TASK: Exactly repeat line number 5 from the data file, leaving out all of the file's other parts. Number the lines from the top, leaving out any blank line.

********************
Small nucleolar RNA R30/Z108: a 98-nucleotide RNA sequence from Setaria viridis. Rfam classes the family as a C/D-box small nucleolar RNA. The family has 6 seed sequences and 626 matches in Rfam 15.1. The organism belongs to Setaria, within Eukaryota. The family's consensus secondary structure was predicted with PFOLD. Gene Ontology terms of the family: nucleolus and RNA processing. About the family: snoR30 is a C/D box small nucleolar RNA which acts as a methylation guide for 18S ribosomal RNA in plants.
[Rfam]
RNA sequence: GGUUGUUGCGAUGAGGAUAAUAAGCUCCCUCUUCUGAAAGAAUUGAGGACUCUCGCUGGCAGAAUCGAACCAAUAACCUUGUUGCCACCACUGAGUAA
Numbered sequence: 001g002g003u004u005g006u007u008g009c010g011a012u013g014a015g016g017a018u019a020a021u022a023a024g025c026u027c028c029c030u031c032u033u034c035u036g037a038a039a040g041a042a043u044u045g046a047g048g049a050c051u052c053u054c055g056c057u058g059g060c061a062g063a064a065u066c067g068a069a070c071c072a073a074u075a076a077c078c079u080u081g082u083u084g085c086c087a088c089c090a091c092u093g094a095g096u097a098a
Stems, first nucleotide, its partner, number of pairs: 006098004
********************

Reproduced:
Stems, first nucleotide, its partner, number of pairs: 006098004